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date: 26 February 2021

Abstract and Keywords

Across the social sciences and humanities, identity is a conceptual tool to think about sameness and difference, both in terms of individual continuity and change over time and social categorization or group affiliation. This chapter traces the theoretical lineage of the identity concept, focusing on the foundational theories of William James and George Herbert Mead. In contrast to the relative emphasis on the exterior world of social meaning found in Mead’s perspective, James’s theoretical emphasis on the interior experience of self-sameness and continuity inspired a distinct line of theory, including Erikson’s theory of identity crisis, identity status theory and its derivatives, theories of racial and ethnic identity development, and narrative theories of identity development that emphasize life-story construction. The chapter reviews these distinct lines of theoretical development in the social sciences and concludes with a discussion of pluralism, identity politics, and social ethics in an increasingly interconnected and globalized world.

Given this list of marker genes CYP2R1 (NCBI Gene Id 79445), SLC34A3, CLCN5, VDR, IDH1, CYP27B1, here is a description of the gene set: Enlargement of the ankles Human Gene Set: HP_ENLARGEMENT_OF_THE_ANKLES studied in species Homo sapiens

Keywords: Identity, theory, development

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